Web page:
Finally, county fiscal policy must be deliberately development oriented. Dockets such as agriculture, health and devolved education functions ought to feature prominently in county government allocations. By investing in food security through agriculture and human capital through education and health, counties can play a powerful role in building a population that is healthy and educated, and thus better able to identify and exploit economic opportunities that build income.
Anzetse Were is a development economist; email@example.com
This article first appeared in my weekly column with the Business Daily on September 3, 2017
Over the past few years the hype of the emerging African middle class has made headlines across the world. The Harvard Business Review (HBR) makes the point that consumer spending power in Africa has risen from USD 470 billion in 2000 to over USD 1.1 trillion in 2016. In Kenya we have seen investors angling for a piece of that pie evidenced in the rise the mall economy. Kenya has about 53 malls of which about 30 are in Nairobi; another 19 are under construction. This mall obsession begs the question as to whether the aggressive growth of mall space is sustainable. HBR states that some multinational companies (many of whom sell products in malls) are finding that their business in the region is underperforming. In a survey of 20 senior executives working in Africa, 6 said they struggled to hit revenue targets. So, what’s going on?
There are two sides to this story. On one hand, yes it’s true that growing incomes have increased spending power and some of that will be directed to spending in malls. Some consumers prefer the setting and security of malls as they can let children wander freely, buy items that probably cannot be found elsewhere (think golf equipment or high quality makeup) and enjoy the variety of products on sale in a mall space. Also as Johnson Nderi from ABC Capital points out, supermarkets in malls do well because of the convenience, variety and relative affordability of goods offered there. There is also the Kenyan customer who enjoys the exclusivity of the mall experience and feels that money spent in a mall is money well spent because the experience simply cannot be found anywhere else. Ergo, demand for shopping malls will continue to exist.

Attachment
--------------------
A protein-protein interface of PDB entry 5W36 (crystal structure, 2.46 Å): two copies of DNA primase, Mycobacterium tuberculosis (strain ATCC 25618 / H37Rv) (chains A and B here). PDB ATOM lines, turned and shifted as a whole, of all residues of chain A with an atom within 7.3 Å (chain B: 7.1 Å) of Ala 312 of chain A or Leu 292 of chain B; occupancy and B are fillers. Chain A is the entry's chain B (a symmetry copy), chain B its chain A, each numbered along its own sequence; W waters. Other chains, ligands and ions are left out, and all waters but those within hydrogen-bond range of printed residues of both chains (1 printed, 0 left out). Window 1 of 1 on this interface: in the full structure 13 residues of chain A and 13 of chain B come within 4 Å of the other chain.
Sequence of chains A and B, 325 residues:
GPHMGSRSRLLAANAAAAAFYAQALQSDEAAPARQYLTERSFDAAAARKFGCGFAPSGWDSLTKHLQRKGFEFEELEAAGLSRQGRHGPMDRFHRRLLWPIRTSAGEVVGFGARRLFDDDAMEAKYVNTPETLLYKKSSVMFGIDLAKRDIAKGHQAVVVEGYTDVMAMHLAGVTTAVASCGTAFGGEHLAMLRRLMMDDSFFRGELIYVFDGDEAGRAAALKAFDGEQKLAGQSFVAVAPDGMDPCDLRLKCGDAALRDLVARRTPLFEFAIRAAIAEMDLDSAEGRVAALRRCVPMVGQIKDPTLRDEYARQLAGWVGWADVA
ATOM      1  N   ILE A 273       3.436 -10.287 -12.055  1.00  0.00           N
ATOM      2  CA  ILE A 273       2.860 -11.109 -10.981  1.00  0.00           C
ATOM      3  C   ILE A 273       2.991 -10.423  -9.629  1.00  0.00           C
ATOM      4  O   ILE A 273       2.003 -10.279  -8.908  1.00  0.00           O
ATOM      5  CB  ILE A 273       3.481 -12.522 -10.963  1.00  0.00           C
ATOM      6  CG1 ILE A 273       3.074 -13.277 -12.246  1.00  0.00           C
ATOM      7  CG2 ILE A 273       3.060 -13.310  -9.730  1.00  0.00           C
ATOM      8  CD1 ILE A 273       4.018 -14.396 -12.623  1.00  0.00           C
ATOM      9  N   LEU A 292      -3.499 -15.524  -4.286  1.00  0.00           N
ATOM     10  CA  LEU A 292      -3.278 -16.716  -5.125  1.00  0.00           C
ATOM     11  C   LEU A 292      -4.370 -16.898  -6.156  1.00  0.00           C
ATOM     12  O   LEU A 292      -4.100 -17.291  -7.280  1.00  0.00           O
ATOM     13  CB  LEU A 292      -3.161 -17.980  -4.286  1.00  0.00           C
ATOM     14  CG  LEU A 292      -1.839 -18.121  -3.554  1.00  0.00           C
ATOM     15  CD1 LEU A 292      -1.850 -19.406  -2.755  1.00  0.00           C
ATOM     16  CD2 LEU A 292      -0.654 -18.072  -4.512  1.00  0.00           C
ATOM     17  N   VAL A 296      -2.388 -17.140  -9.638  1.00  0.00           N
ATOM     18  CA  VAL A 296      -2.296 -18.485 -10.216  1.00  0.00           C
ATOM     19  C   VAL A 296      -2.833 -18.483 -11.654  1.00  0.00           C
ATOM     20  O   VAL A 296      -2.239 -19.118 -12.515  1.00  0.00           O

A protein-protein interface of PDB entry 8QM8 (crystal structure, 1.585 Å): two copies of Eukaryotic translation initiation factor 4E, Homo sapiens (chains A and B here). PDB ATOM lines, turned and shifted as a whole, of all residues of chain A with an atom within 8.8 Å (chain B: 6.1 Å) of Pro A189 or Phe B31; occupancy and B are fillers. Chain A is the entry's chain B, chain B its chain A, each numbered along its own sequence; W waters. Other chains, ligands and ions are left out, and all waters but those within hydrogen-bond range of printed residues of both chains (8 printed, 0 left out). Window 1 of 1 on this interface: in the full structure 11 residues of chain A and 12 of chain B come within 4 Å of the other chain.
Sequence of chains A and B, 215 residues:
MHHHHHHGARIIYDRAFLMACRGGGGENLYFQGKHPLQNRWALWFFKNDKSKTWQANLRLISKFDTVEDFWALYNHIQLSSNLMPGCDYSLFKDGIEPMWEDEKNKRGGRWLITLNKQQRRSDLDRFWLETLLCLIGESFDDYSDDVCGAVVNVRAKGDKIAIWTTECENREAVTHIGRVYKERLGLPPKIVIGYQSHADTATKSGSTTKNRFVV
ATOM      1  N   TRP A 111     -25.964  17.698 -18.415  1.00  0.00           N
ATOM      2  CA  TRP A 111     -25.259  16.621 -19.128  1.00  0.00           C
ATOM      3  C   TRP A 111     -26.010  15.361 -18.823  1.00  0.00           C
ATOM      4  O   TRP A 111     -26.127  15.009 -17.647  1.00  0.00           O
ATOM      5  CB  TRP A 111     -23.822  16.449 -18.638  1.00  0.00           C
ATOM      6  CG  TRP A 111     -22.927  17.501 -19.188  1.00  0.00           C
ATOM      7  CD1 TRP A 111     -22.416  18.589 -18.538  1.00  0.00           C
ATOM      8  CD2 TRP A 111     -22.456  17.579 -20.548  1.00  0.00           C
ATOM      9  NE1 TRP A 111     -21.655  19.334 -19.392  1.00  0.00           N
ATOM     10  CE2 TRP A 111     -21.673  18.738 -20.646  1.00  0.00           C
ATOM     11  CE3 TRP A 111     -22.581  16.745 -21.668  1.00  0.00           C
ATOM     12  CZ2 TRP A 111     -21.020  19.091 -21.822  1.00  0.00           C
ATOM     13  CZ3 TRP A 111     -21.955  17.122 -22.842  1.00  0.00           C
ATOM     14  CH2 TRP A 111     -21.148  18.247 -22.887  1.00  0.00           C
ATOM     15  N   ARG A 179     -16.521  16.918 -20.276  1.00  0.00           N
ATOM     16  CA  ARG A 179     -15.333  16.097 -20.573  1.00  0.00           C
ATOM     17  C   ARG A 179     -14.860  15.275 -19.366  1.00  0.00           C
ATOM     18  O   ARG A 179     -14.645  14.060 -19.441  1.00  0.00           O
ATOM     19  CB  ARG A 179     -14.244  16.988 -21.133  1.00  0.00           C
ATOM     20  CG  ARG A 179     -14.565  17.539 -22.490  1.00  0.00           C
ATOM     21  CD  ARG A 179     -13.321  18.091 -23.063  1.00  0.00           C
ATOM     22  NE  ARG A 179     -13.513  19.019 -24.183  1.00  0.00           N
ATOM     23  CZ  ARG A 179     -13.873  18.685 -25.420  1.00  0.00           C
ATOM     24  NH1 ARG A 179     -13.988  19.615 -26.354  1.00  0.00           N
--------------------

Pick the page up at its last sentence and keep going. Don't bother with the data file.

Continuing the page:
On the other hand, according to the Deloitte’s 2015 African Powers of Retailing report, approximately 90 percent of retail transactions in Africa occur through informal channels. Why is purchase in the informal economy so strong and how does this impact malls? There are several factors that inform purchase in the informal economy; the first is quality and variety. For example, most Kenyans prefer getting fresh food items from informal open air markets, not supermarkets in malls because there is a feeling the produce bought in open air markets are fresher and thus are of better quality. Most Kenyans buy clothes from informal second hand clothes vendors because the variety and quality of products on offer there often cannot be matched by shops in malls at that price point.
This leads to the second issue which is pricing; malls have underestimated how sensitive Kenyans are to value for money. Kenyans don’t see why they should pay for expensive mall rent added to the purchase price of goods bought in malls. Why are we paying for the rent of stores in shopping malls? Kenyans are also ingenious in getting value for money. For example, Kenyans prefer to search online for furniture or go to a furniture shop in a mall and then go to an informal carpentry outfit to get a replica made at a fraction of the cost. Why pay the full mall price when there are alternatives? This purchase psychology eats into the appeal of shopping in malls.
Unpacking the spending habits of the African middle class and the psychology that determines that spending is complex. Sadly an oversimplification of this complex mind may be leading to some poor investment decisions.